See, for example, Gordon (2012) and, for a recent survey, Fernald and Inklaar (2022).
The model makes the simplifying assumption that households store their wealth by holding bonds and capital via a financial intermediary, but the same mechanism would operate if households held claims on firms directly (for example, equity). The same mechanism also operates in richer models that include additional stores of wealth such as housing (Lisack et al., 2021).
Similar points have been made by Lisack et al. (2021), Vlieghe (2021) and Blanchard (2022). On the other hand, Goodhart and Pradhan (2020) argue that the effects of baby boomers retiring could be powerful enough to raise the equilibrium real interest rate.
See Bailey et al. (2022) for details. As for the baseline estimate over the 1985-2015 period, the total l
ong-run effect is also subject to substantial uncertainty, and ranges between -4.3 and -1.8 percentage points depending on the simulation assumptions.
For example Rachel and Smith (2017) estimate a 0.45 percentage point contribution from inequality on the past decline in Global R*, although their analysis suggest that this factor will not push down any further in the future. For the United States, Auclert and Rognlie (2017) find that increased inequality can account for between 0.45 and 0.85 percentage points decline in the real interest rate. See Auclert and Rognlie (2018), Eggertsson et al. (2019), Mian et al. (2021) and Moll et al. (2021) for further discussion of the various mechanisms through which inequality impacts R*.
There are challenges to measuring the return on capital. Following the literature, we measure it in national accounts data as the gross operating surplus (the output of the firm minus their labour costs and capital depreciation), per unit of capital, adjusted for capital gains. Reis (2021) shows a similar pattern across a series of alternative measures of the return on capital using US data. See Bailey et al. (2022) for more details.
In reality, firms borrow at a premium over the risk-free rate capturing, among others things, the riskiness or uncertainty of the investment project and intermediaries’ risk aversion. Some (for example Broadbent, 2016; Vlieghe, 2017; and Melolinna et al., 2018) have discussed how changes in these factors may have increased the premium, in particular since the global financial crisis. Others argued that, since intangible assets are more risky, this premium has increased as the economy has become more intangible intensive (Haskel and Westlake, 2022). Such an increase would imply that funding costs have not declined in line with risk-free rates, so that the rise in the wedge that we consider here would partially reflect a rise in firms’ borrowing costs. However, as described in more in detail in (Bailey et al, 2022), the results documented below are robust to adjusting the estimated wedge for firms’ funding costs.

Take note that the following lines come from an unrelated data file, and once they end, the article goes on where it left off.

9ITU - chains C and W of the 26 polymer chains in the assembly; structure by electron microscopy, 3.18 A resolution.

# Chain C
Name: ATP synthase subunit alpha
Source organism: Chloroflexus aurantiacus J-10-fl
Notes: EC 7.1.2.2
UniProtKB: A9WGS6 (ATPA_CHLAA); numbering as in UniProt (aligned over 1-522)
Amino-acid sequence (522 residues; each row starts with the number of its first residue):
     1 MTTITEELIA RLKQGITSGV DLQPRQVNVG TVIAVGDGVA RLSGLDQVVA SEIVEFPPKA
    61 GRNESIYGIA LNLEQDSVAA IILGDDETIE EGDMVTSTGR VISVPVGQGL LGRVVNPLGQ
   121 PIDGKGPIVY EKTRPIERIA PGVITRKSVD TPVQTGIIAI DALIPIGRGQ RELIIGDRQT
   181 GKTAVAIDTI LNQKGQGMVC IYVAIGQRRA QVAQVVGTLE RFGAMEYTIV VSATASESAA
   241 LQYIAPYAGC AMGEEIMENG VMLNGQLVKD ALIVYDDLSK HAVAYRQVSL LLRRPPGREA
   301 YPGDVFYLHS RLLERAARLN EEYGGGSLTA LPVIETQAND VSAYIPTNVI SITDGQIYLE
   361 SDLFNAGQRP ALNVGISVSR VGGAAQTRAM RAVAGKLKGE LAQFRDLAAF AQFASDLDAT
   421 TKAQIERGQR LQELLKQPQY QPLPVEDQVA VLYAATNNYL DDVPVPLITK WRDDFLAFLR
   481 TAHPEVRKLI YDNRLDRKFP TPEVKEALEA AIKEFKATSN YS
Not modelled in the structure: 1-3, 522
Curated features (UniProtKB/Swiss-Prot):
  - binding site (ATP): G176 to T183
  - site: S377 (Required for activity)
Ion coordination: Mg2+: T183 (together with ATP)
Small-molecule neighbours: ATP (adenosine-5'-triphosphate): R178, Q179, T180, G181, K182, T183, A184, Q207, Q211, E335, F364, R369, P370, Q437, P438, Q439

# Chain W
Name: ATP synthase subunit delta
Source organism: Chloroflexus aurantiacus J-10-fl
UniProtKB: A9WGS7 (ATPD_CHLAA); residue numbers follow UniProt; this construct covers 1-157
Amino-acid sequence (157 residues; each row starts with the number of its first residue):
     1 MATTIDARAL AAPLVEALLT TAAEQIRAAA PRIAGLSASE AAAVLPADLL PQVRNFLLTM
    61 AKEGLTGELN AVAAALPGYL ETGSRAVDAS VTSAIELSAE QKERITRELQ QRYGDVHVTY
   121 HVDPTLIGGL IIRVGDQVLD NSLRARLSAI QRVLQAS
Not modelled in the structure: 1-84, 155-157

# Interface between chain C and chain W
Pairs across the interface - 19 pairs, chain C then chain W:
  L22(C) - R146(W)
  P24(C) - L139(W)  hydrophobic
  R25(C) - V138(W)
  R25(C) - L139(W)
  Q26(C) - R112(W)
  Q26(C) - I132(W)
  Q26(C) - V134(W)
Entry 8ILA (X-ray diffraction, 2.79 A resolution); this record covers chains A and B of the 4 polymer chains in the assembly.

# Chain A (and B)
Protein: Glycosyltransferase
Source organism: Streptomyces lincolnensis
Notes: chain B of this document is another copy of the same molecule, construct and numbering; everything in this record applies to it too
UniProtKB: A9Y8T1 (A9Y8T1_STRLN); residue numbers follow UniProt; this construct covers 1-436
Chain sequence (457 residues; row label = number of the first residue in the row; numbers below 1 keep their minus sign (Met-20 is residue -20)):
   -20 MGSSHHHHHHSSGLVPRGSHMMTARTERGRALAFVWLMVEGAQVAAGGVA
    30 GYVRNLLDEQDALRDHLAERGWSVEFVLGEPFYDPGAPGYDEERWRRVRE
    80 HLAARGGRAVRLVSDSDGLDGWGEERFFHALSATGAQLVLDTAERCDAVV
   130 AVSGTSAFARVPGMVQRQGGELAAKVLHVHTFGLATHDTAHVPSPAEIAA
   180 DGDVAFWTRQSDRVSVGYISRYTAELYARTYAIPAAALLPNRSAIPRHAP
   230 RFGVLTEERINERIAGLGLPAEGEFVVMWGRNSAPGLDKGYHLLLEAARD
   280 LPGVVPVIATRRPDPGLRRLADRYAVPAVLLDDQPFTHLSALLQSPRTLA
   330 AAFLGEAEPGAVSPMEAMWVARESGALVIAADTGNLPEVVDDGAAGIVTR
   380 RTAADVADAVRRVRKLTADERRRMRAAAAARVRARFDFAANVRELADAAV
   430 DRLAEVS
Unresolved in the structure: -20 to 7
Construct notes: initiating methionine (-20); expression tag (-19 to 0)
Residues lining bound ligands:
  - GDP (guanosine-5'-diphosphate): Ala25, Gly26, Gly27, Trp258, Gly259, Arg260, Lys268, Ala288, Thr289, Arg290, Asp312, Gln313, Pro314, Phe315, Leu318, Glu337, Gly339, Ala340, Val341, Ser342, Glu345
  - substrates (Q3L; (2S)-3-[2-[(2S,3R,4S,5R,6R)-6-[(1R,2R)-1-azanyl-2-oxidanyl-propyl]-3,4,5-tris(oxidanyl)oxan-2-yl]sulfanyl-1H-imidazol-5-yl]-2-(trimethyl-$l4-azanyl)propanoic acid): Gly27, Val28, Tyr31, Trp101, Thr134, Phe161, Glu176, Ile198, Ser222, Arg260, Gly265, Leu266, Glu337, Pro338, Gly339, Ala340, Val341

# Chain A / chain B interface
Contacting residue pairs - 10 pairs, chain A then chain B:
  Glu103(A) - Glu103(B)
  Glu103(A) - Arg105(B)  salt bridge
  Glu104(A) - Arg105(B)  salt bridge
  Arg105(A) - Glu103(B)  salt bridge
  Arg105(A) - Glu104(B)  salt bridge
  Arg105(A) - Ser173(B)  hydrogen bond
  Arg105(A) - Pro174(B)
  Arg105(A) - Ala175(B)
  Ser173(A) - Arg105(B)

The accompanying paper looks at the period from the early 1970s (Bailey at al., 2022). The dynamics of the wedge followed a U-shaped pattern: falling from the 1970s to the 1990s and then rising. The behaviour of investment while the wedge was falling does not present a puzzle. However, as described below, the behaviour since the 1990s is more difficult to rationalise and so that is the focus of the analysis here.
See Bailey et al. (2022).
Gutierrez and Philippon (2017), Autor et al. (2017), De Loecker et al. (2020).
In other words, if intangible investment is underestimated, total investment flows and (hence) the capital stock will be underestimated. In that case, the wedge will be over-estimated. See also Haskel and Westlake (2018).
See Gopinath et al. (2017) on financial frictions and Mian et al. (2021b) on sluggish demand recovery. This result is also in line with Döttling et al. (2017), who found that, contrary to the United States, the
missing-investment puzzle in Europe is more conjunctural than structural.
Goodridge and Haskel (2022).
See Haskel and Westlake (2022) for a literature review.
See De Ridder (2016) and Haskel and Westlake (2022).
See De Ridder (2019) and Aghion et al. (2019).
See Akcigit and Ates (2021) for evidence in the United States, Bailey et al. (2022) for evidence on the United Kingdom. Similarly, Gutierrez and Piton (2020) show that the labour share has not fallen in the United Kingdom, contrary to the United States.